Cities, mobility flows, pollution and health

30 October 2019

Study with the contribution of Fondazione Bruno Kessler's researcher Riccardo Gallotti published in the scientific journal Nature Communications.

(v.l.) A better organization of mobility flows in cities facilitates a greater use of public transportation vs cars, with consequent fewer deaths due to accidents, less pollution, increased walkability and lower incidence of cardiovascular diseases in the population.

This is what emerges from a study (Hierarchical organization of urban mobility and its connection with city livability) published in the scientific journal “Nature Communications” to which Fondazione Bruno Kessler‘s researcher Riccardo Gallotti contributed.

The research was conducted on data generated from 300 million users worldwide who had opted-in Google Location History in 2016. To protect user privacy, the data was aggregated to obtain statistics about population’s movements in urban areas.

Comparing a number of big cities around the world, researchers observed that mobility within the city follows a precise pattern according to how the city is organized. In essence, if points in the city where a higher density of population is expected (such as main stations, hospitals, offices, historic districts, commercial areas of great interest) are concentrated in the same area of the city, with other such areas located in adjacent areas, you get what is called a strong flow hierarchy. If, instead, the areas of interest are multiple, scattered in different parts of the city, distant from each other, we will have a city with a low flow hierarchy.

Cities that have a better potential for encouraging the use of public transport and the consequent improvement of urban living conditions are those with a strong flow hierarchy, although of course this is not the only factor. “The study”, Gallotti pointed out, “showed that, in general, U.S. cities are among the worst in this respect, with the exception of New York, while European and Asian cities are the best. A fairly natural situation of older cities that developed around a clear historic center. Examples of cities with a high flow hierarchy were Paris and Barcelona, while the opposite was true for cities such as Charlotte, Atlanta, Detroit.”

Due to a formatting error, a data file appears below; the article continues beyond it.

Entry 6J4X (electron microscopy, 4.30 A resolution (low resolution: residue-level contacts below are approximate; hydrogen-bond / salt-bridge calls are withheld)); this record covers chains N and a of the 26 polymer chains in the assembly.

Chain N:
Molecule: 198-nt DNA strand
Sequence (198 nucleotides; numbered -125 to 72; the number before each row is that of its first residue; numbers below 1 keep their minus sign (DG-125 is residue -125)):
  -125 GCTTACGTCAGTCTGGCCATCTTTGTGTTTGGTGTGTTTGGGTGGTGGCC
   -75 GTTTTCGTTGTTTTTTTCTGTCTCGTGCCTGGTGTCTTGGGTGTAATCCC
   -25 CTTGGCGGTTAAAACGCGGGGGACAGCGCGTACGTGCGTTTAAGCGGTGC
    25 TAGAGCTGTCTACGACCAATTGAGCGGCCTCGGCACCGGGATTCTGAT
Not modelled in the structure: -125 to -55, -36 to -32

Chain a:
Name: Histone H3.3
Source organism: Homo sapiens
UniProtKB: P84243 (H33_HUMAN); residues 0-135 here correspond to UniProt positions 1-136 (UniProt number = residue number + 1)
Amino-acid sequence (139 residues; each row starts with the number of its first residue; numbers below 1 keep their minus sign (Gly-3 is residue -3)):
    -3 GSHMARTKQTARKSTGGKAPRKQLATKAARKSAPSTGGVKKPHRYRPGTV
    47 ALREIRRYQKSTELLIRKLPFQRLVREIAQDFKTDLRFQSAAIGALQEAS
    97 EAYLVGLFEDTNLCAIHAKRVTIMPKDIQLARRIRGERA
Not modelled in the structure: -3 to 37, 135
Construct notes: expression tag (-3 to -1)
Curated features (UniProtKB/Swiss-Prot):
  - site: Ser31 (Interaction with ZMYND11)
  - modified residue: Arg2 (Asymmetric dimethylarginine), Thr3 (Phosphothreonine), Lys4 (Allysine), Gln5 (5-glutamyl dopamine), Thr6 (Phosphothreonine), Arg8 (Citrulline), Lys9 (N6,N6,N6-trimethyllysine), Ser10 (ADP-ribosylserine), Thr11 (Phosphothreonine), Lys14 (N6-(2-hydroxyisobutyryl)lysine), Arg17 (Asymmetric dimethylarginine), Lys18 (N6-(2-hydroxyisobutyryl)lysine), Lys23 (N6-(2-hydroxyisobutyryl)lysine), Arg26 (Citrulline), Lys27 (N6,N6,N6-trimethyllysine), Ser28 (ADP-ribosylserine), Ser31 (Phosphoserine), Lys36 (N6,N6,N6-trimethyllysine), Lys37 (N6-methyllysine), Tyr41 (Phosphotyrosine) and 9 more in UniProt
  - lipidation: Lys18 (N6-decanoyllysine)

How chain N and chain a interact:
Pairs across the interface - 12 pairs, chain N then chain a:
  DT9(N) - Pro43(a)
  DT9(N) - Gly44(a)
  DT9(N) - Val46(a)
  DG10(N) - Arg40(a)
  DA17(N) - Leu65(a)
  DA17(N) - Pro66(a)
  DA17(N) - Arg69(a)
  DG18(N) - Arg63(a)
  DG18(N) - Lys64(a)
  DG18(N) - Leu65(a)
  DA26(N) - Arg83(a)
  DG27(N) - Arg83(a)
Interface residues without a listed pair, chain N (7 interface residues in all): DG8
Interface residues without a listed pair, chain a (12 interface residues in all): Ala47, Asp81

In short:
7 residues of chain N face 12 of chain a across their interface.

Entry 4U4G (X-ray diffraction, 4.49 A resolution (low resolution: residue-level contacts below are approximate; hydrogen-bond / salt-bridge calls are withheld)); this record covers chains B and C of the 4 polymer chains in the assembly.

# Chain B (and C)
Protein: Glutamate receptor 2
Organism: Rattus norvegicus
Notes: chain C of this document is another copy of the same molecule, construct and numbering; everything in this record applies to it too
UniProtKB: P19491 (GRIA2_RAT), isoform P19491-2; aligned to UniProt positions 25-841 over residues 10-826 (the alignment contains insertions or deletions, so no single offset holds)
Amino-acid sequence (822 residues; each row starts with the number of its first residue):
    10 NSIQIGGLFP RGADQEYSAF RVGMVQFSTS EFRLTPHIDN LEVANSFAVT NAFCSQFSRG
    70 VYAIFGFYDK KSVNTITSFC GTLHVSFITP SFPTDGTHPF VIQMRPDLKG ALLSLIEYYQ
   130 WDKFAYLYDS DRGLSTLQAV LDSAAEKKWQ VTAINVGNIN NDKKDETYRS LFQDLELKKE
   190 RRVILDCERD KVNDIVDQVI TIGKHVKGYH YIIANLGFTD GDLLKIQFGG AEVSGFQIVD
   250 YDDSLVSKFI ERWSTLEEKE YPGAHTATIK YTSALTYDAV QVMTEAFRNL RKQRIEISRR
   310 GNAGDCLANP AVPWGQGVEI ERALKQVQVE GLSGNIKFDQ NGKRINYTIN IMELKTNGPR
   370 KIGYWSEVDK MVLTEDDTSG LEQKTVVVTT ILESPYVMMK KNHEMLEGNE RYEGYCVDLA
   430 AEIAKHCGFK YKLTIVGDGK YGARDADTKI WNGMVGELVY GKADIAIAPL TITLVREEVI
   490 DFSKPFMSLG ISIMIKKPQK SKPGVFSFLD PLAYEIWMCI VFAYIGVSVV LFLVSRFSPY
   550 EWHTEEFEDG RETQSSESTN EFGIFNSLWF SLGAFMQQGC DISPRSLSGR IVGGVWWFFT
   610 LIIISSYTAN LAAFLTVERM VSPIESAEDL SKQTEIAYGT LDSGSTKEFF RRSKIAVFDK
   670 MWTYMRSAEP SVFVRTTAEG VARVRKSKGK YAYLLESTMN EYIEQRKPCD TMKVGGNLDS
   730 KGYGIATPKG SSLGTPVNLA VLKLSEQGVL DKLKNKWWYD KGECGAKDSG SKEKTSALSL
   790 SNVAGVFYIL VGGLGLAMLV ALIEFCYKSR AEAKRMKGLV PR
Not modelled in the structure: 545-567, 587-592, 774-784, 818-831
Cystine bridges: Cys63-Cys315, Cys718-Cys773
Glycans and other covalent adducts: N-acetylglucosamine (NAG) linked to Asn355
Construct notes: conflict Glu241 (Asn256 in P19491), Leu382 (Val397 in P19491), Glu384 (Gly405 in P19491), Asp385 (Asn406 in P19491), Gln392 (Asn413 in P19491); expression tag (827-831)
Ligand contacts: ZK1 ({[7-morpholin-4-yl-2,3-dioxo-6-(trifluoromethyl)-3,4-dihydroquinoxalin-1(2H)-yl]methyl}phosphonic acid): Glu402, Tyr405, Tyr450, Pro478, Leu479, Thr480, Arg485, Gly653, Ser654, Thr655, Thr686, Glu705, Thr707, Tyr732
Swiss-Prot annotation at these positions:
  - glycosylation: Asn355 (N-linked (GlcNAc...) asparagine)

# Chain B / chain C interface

As far as the Italian situation is concerned, the three cities with the largest population, namely Rome, Milan and Naples, were included in the study. “Milan and Rome”, Gallotti pointed out, “turned out to be cities with a strong flow hierarchy, matching that of New York City and Barcelona. Napoli scored slightly lower even if at the levels of London and Boston and better than Tokyo and Madrid”.

The study was conducted with the IFISC Institute (Spain), the University of Rochester (USA) and Google Inc. (USA). Riccardo Gallotti (FBK) leveraged his postdoctoral research work at the IFISC of Mallorca: “My contribution to the study concerned methodological aspects, inspired in particular by Christaller’s work on the hierarchy between different city spaces. I suggested an indicator to study the hierarchy of places within the city, which proved to be better than traditional ones. Our analysis is based on ICT telephony data that can be obtained at low cost and also in cases where traditional methods of data collection through questionnaires are more difficult to implement. To further protect data anonymity, these had been aggregated on a weekly basis and for large geographical areas with a spatial and temporal granularity such as to fully ensure users’ privacy”.


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